No it is much different. Homosexuals were born that way. The desire to not want everyone to enjoy equal treatment under the law is a learned behavior. A behavior that can be unlearned with education and understanding. A person cannot change their sexual orientation no matter how hard they try.

evansrichdm
west jordan , UT

Ranch,

Let me be claer,

It is being forced on me that I got to accept gay marriage as socially acceptable or else I am a bigit, am I right with that line of thought. Now as far as my God base on the Bible, Book of Mormon has made it clear in those writing that being gay or acting on gay feeelings is worng.
Old Testment
Leviticus ch. 18 vs 22 Thou shalt not lie with mankind, as with womankind: it is abomination.

Pretty clear on that one, but hey you tell God that he is wrong. Tell if he changes his mind on this one.

Craig Clark
Boulder, CO

donn,

"....It is God who provides the means whereby sinners can be changed, transformed to new creations...."
______________________________

Looks like both sides are waiting for the other to be transformed into new creatures.

Marriage between a man and a woman is not diminished by broadening the scope of traditional marriage to include a group that is presently denied. In time, the country will shed its more irrational fears regarding some of its citizens.

ValiesVoter
LONG BEACH, CA

@lehiaggie

You used a key phrase: "They are not mutually exclusive."

Why do you feel your support of traditional marriage competes with and necessarily excludes same-sex couples from the institution of civil marriage?

I support traditional marriage (although the word "traditional" feels like code to me). I revere the marriages of my parents, siblings, and other relatives & friends, yet I see no conflict with also celebrating the marriages of gay couples. For me, it is a matter of embracing the full humanity of gay people. I think the past stigmatization and marginalization of gay people is a bad thing and I'm glad even the LDS church seems to have recognized this.

Tekakaromatagi
Dammam, Saudi Arabia

"The accusation is false and offensive," according to a 53-page court brief. "In truth, we support the husband-wife definition of marriage because we believe it is right and good for children, families and society. Our respective faith traditions teach us that truth. But so do reason, long experience and social fact."

I agree. When people communicate or observe across a cultural barrier they have to keep an open mind. If you see something that doesn't match your cultural paradigms be open minded enough to conclude, "Well this is different. Maybe I can learn something from being exposed to diversity." What happens instead is people say, "Well this is different. Something is wrong with those people!" It is the heigth of cultural intolerance to conclude that someone's religious or cultural beliefs are the result of them being bigots.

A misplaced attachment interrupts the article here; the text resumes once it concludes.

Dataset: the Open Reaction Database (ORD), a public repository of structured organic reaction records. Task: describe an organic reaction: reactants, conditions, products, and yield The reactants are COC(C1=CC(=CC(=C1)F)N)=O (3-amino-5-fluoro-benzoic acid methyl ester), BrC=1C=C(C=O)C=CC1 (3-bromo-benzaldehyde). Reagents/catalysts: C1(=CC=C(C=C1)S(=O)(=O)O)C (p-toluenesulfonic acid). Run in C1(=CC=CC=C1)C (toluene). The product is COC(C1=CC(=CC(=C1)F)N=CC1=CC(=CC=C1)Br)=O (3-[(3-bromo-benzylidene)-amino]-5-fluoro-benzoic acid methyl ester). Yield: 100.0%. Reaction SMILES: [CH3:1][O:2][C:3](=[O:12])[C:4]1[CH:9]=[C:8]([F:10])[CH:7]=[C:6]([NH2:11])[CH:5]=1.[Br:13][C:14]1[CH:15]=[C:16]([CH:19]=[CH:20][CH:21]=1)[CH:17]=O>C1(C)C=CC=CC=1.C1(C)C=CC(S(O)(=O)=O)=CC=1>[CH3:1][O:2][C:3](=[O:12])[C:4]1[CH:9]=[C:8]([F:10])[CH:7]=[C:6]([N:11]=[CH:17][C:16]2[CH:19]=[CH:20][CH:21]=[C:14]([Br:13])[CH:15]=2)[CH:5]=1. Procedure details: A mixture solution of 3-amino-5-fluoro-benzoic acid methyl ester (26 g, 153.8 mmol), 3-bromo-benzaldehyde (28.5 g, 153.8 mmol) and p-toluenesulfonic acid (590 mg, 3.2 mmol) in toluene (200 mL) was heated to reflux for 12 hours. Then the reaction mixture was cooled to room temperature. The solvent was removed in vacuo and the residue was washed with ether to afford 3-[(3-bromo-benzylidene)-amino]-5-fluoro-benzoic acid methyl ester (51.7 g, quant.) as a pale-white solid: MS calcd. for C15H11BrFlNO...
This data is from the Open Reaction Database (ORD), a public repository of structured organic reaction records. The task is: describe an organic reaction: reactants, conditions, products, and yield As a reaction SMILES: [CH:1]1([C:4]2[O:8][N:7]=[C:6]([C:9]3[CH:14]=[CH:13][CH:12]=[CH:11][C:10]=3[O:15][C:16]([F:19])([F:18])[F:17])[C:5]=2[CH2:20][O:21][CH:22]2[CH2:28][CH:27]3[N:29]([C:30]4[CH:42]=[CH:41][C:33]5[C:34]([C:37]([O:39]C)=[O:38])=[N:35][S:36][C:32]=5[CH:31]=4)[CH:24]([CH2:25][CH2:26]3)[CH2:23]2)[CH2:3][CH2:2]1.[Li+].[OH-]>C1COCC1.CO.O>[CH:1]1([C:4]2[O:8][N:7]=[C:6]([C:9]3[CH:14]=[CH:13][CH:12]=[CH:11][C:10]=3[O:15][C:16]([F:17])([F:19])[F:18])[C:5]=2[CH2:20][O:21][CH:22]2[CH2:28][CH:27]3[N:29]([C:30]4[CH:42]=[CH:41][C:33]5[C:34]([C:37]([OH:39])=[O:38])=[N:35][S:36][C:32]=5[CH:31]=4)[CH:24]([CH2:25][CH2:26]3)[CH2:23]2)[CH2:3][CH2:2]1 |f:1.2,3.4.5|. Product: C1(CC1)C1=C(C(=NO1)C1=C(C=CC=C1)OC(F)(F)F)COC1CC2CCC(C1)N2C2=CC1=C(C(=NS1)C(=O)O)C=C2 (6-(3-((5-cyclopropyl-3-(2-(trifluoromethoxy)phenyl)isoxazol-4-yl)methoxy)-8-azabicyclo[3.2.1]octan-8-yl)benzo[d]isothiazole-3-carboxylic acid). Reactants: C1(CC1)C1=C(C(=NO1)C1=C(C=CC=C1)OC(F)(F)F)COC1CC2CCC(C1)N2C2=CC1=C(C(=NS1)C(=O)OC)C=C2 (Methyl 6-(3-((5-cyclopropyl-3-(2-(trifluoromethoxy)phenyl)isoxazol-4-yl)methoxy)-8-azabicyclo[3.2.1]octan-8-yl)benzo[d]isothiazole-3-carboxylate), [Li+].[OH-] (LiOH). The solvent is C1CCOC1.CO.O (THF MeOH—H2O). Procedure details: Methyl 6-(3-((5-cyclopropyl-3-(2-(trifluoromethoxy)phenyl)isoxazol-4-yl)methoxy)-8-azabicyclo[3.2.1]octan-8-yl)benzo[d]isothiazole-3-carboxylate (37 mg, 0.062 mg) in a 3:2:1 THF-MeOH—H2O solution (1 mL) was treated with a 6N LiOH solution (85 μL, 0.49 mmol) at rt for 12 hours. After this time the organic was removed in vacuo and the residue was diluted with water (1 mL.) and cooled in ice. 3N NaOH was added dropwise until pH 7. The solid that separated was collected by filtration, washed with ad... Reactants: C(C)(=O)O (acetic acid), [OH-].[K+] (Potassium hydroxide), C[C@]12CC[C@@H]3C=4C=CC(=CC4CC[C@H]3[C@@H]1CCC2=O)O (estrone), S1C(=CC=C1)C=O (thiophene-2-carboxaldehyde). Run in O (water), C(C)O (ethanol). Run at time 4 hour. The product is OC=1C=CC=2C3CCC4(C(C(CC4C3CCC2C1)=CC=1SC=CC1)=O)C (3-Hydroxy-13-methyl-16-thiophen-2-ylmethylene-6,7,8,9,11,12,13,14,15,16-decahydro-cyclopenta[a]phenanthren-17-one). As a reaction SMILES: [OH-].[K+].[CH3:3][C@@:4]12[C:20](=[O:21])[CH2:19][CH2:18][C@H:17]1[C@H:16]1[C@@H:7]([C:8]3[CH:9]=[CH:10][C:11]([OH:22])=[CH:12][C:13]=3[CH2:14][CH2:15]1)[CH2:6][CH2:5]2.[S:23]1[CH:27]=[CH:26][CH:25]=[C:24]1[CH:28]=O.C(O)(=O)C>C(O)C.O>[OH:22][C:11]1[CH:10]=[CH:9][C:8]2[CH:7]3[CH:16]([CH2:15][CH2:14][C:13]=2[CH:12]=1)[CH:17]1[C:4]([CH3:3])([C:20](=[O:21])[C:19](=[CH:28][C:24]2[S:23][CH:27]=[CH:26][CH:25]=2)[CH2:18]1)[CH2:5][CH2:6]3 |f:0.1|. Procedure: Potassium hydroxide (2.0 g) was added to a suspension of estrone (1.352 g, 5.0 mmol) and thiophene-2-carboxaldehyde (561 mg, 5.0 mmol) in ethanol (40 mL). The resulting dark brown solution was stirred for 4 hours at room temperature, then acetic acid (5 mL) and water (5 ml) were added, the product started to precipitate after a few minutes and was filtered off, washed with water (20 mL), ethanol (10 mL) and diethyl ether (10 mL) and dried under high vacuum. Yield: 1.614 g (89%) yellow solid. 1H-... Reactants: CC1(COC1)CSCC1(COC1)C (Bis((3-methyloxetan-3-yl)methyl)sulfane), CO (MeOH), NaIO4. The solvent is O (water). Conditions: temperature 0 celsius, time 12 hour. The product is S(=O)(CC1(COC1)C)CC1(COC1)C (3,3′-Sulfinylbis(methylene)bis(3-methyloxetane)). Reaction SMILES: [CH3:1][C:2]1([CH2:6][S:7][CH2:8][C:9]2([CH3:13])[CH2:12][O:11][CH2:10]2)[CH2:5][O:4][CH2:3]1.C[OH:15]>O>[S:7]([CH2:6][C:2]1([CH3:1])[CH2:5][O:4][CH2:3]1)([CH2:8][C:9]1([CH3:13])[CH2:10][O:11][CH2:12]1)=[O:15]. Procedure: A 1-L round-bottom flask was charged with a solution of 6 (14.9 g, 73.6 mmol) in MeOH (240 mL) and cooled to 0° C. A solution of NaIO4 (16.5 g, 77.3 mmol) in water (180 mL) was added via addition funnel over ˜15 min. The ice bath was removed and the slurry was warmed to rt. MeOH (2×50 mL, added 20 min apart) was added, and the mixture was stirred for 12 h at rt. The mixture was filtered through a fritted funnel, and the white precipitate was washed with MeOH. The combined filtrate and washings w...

People have learned nothing from 25 years of diversity.

Schnee
Salt Lake City, UT

@evansrichdm
"Old Testment
Leviticus ch. 18 vs 22 Thou shalt not lie with mankind, as with womankind: it is abomination.

Pretty clear on that one,"

That's why I never tell men "no, of course that dress doesn't make you look fat".

What's the point of quoting one piece of Levitical law when so many other pieces of it are ignored by Christians today? (And for good reason, who'd want to be in charge of kicking women out of town for a few days each month?)

MDurfee
OREM, UT

The issue isn't about equality. It is about using the boogeyman of discrimination to shout out religious voices and stances on morality. It is about forcing everyone who disagrees with their morality or lifestyle to shut up. A law limiting marriage to one man and one woman doesn't keep anyone from loving each other or having a relationship, or even raising children. It does keep them from suing business owners for discrimination if they so much as utter a word of support for traditional morals or refuse to participate in gay ceremonies. Business owners who even dare state support for traditional marriage are being boycotted, threatened, and sued all across the U.S. (Case in point, Chic-Fil-A) If you don't believe it, try reading the news.

Ted's of Beverly Hills
Las Vegas, Nevada

It seems to me, more than anything else, the Church is adding it's "testimony" in defense of true marriage not strictly, nor primarily, for the sake of political posturing, but to show obedience to the Being whose footstool this earth truly is.

to comment

DeseretNews.com encourages a civil dialogue among its readers. We welcome your thoughtful comments.
About comments